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Most Asian stock markets closed higher on Wednesday, following the release of better-than-expected economic numbers from China.
Mainland Chinese shares were higher on the day. The Shanghai composite rose 0.29 percent to approximately 3,263.12 and the Shenzhen component added around 0.55 percent to about 10,344.43. The Shenzhen composite rose 0.721 percent to close at around 1,772.71.
Hong Kong's Hang Seng index was largely flat, as of its final hour of trading.
China said Wednesday its economy grew 6.4 percent in the first quarter of 2019, beating analysts' expectations. A Reuters poll predicted the country's gross domestic product would grow 6.3 percent year-on-year in the first three months of the year. China grew by 6.4 percent year-on-year in the fourth quarter of last year, and 6.8 percent in the first quarter of 2018.
"China's high frequency economic indicators confirm that growth is bottoming out," economists at Australia and New Zealand Banking Group wrote in a note following the data release.
"As the growth momentum of the Chinese economy picks up, we believe that policymakers will re-assess the need for further stimulus," they said.
The Australian dollar changed hands at $0.7199 following an earlier low of $0.7151. China is Australia's largest two-way trading partner, according to the latest data from Australia's Department of Foreign Affairs and Trade.
Investors have been watching the health of the Chinese economy — the world's second largest — amid Beijing's ongoing trade dispute with Washington. Official GDP figures are widely followed, but many experts have long expressed skepticism about the veracity of China's reports.
China also released housing price data on Tuesday, reporting that average new home prices rose faster in March compared to a month earlier, according to Reuters' calculation of data released by the National Bureau of Statistics.
"The housing data was interpreted as yet another signal that the China's policy stimuli are beginning to show a positive effect on the economy," Rodrigo Catril, senior foreign exchange strategist at National Australia Bank, wrote in a morning note.
Elsewhere in Asia, Japan's Nikkei 225 advanced 0.25 percent to close at 22,277.97, with shares of index heavyweights Fast Retailing and Fanuc rising 0.92 percent and 0.42 percent, respectively. The Topix index also added 0.26 percent to finish its trading day at 1,630.68.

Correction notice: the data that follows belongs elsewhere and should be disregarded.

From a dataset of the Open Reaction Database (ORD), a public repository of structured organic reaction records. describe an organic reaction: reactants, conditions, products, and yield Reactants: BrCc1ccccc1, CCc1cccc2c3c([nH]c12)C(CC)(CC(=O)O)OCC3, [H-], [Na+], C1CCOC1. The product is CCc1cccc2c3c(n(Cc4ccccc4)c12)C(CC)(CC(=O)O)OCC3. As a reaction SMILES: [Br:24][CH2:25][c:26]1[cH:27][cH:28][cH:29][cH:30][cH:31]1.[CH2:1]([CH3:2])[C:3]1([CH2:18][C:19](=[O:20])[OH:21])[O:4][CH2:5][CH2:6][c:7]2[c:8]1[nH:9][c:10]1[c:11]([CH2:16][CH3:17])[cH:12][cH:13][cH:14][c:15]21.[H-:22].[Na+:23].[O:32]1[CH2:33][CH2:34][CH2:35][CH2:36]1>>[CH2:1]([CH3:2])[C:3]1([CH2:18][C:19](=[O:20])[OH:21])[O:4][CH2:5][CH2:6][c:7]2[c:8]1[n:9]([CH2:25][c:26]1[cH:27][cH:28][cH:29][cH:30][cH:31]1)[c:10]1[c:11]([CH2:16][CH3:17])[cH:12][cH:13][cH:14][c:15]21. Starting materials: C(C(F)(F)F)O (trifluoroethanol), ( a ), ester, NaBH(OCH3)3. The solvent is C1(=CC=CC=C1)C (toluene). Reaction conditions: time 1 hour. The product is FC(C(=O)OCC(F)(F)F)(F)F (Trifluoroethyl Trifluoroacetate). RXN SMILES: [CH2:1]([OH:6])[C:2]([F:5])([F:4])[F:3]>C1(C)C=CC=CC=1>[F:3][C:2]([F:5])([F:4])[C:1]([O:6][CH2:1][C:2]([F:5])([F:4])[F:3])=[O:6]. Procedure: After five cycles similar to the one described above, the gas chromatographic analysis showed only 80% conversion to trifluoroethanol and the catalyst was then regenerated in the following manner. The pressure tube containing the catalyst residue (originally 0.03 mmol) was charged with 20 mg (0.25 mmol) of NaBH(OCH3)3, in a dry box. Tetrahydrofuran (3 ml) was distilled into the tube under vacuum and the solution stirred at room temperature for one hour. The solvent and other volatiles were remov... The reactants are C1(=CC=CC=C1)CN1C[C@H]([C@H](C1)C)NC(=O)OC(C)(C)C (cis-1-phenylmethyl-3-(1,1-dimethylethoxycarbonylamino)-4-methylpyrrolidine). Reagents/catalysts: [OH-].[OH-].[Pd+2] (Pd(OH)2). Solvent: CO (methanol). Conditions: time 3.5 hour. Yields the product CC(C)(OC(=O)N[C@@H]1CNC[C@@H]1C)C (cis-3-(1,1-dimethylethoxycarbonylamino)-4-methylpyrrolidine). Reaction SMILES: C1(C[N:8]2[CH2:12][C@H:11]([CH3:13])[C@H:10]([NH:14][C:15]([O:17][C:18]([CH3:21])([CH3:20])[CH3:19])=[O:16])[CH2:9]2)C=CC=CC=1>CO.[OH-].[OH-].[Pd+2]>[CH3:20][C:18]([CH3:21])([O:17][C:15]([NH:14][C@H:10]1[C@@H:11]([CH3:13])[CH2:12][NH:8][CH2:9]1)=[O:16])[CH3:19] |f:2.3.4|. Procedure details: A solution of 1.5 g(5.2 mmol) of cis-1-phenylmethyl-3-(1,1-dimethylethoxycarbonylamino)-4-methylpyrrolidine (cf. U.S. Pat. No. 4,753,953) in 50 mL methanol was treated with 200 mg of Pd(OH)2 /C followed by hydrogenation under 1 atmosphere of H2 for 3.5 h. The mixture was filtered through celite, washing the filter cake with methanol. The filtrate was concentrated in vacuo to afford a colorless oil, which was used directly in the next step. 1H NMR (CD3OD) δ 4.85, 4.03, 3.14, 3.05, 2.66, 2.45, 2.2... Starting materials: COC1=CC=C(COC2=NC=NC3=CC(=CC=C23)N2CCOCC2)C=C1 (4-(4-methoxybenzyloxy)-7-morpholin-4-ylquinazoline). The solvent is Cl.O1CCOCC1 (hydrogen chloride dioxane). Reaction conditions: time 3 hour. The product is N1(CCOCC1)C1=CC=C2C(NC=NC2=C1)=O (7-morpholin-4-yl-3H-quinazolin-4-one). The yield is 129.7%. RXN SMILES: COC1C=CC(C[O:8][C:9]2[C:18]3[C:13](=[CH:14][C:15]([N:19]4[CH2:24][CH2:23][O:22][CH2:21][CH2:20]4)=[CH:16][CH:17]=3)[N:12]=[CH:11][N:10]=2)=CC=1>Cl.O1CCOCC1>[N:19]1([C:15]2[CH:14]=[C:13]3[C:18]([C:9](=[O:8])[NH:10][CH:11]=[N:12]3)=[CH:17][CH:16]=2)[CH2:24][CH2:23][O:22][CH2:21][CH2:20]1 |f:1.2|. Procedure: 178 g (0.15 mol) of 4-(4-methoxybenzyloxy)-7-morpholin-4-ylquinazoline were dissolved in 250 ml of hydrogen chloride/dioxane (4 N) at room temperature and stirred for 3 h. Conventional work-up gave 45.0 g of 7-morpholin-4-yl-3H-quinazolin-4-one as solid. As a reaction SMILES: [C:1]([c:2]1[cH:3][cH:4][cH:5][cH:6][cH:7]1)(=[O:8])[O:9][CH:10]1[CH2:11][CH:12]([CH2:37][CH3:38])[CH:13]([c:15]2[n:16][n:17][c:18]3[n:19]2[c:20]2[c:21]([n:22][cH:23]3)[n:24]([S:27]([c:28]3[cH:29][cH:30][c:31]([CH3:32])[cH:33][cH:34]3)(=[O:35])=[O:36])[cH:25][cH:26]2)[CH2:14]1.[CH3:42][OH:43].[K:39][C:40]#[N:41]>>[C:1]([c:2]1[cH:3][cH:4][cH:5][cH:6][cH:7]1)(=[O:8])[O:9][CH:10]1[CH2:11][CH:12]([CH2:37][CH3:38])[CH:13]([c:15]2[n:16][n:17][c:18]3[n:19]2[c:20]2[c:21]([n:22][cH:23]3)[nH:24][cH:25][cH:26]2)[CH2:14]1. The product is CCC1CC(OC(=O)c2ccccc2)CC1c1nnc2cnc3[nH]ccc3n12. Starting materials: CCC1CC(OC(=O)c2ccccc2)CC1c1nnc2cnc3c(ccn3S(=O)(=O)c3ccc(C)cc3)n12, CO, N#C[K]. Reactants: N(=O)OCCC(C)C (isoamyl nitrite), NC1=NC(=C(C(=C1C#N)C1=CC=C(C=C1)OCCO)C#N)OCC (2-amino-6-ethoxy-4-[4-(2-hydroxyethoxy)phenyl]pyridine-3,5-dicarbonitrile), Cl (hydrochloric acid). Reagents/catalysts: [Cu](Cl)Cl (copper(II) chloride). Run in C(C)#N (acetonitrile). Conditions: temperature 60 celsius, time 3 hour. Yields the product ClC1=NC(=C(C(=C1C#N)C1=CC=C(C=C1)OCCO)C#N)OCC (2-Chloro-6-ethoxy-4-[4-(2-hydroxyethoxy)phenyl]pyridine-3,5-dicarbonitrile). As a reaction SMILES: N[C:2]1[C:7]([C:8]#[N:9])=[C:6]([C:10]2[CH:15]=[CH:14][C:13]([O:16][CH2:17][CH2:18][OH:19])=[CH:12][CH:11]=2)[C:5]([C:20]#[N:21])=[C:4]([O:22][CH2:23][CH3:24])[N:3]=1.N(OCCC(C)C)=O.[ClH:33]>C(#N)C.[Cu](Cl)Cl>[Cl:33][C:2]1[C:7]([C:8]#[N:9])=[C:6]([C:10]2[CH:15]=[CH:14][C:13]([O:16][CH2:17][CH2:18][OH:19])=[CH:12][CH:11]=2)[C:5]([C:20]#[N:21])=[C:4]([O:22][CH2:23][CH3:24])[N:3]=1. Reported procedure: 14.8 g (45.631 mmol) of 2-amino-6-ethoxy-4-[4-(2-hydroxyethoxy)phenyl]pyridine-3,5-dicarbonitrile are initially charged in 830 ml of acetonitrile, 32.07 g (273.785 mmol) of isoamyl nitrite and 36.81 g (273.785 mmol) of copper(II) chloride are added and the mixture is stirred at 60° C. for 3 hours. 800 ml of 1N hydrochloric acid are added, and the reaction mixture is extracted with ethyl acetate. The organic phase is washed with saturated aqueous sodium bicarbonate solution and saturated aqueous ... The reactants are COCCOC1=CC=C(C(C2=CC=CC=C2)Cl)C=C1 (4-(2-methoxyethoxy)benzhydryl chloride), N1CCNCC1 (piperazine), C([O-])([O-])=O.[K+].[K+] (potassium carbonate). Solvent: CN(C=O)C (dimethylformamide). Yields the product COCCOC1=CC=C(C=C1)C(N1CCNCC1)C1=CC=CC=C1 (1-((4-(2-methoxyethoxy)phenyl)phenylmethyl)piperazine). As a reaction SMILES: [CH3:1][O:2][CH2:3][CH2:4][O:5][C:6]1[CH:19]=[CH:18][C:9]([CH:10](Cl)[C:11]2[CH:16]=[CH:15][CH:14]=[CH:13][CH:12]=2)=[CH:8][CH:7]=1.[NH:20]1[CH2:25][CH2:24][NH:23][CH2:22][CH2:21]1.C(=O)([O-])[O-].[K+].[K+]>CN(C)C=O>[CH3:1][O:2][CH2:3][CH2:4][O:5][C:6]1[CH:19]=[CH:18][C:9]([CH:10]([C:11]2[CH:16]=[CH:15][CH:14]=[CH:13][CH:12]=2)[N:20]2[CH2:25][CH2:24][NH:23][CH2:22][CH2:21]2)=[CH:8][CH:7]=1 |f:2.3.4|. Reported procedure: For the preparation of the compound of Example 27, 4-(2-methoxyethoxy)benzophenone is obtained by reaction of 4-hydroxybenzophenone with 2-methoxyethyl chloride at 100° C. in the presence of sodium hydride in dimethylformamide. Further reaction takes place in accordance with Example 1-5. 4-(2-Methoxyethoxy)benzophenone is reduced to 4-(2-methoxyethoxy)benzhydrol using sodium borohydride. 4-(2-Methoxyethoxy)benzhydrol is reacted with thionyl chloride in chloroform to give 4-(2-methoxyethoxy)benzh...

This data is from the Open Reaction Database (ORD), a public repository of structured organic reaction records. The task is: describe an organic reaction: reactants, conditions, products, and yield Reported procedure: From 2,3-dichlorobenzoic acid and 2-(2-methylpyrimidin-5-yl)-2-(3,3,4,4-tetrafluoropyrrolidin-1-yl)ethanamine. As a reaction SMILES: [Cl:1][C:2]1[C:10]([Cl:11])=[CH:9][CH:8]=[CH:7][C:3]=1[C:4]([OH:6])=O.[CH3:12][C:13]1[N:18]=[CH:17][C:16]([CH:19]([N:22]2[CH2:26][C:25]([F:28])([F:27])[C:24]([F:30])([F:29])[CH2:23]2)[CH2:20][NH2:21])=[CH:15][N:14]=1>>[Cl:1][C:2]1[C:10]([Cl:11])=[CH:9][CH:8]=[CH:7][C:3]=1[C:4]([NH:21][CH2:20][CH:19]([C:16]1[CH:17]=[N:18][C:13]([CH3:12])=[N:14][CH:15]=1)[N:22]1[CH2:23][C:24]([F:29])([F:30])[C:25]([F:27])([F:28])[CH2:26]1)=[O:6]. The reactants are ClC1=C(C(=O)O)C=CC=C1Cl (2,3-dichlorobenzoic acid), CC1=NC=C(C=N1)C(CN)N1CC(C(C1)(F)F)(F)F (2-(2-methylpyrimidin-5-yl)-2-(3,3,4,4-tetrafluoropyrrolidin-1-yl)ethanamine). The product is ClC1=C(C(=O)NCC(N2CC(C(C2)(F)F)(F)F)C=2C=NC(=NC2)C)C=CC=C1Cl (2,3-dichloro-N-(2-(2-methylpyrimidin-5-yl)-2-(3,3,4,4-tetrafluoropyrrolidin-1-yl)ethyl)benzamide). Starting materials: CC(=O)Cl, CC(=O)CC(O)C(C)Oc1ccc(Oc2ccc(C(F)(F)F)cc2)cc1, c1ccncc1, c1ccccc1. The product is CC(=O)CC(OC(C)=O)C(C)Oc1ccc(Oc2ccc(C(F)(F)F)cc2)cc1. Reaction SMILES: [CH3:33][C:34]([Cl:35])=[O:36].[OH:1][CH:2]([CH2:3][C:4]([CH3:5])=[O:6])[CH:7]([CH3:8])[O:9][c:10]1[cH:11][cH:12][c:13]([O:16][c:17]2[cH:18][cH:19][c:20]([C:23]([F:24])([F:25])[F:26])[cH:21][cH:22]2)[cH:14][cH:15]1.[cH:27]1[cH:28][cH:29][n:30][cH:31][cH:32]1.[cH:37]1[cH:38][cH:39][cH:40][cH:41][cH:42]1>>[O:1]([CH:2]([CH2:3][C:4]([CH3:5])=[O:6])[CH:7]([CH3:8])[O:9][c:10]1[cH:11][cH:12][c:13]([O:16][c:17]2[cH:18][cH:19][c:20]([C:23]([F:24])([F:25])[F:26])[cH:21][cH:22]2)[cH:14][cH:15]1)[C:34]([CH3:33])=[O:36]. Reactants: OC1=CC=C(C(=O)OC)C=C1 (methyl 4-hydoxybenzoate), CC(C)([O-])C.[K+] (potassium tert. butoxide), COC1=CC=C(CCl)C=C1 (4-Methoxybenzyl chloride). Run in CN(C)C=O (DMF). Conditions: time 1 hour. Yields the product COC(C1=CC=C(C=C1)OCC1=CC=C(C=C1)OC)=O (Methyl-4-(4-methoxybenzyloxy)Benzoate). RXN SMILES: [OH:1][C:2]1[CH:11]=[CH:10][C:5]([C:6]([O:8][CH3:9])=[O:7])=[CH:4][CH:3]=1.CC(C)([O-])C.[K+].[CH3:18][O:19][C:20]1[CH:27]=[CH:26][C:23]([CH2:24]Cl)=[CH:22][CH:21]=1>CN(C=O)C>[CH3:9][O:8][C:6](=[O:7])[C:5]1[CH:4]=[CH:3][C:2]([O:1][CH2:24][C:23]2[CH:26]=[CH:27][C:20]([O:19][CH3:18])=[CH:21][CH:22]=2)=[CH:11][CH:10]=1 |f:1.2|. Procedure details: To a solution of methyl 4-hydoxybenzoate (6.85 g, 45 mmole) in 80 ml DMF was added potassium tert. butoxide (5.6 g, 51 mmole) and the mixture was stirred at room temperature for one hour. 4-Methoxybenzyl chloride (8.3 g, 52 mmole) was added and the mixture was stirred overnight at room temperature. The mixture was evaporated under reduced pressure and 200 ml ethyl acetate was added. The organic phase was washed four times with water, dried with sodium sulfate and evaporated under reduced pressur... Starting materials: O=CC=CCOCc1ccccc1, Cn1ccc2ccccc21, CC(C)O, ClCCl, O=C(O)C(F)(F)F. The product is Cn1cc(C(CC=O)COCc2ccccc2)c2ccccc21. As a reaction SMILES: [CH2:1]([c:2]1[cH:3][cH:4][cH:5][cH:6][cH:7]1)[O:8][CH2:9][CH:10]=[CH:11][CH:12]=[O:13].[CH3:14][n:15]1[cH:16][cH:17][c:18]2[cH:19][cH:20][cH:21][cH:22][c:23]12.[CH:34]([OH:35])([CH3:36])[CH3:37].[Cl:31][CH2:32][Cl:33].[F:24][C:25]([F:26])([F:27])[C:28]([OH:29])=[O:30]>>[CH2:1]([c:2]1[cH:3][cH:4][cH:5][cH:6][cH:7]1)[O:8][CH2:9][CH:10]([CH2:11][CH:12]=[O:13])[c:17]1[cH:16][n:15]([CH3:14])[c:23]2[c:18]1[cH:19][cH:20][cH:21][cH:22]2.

Over in South Korea, however, the Kospi declined 0.12 percent to close at 2,245.89. The ASX 200 in Australia also fell 0.33 percent to end the trading day at 6,256.40 as almost all the sectors slipped.
DuluxGroup, Australia's largest paint maker, backed a A$3.81 billion (approx. $2.73 billion) takeover proposal from Japan-based Nippon Paint, Reuters reported. Shares of Dulux soared 27.12 percent following that announcement, while Nippon Paint dropped 3.62 percent.
Nippon's offer for Dulux comes as the Australian group's revenue growth slows and building materials suppliers face strong headwinds as an east coast homebuilding boom winds down and home values drop sharply, according to Reuters.
The U.S. dollar index, which tracks the greenback against a basket of its peers, was at 96.864 after seeing lows around 96.8 earlier this week.
The Japanese yen traded at 111.97 against the dollar as it continued to trade in a range around the 112.0 handle.
Oil prices rose in Asian afternoon trade, with the international benchmark Brent crude futures gaining 0.4 percent to $72.01 per barrel and U.S. crude futures adding 0.67 percent to $64.48 per barrel.
— CNBC's Yen Nee Lee and Reuters contributed to this article.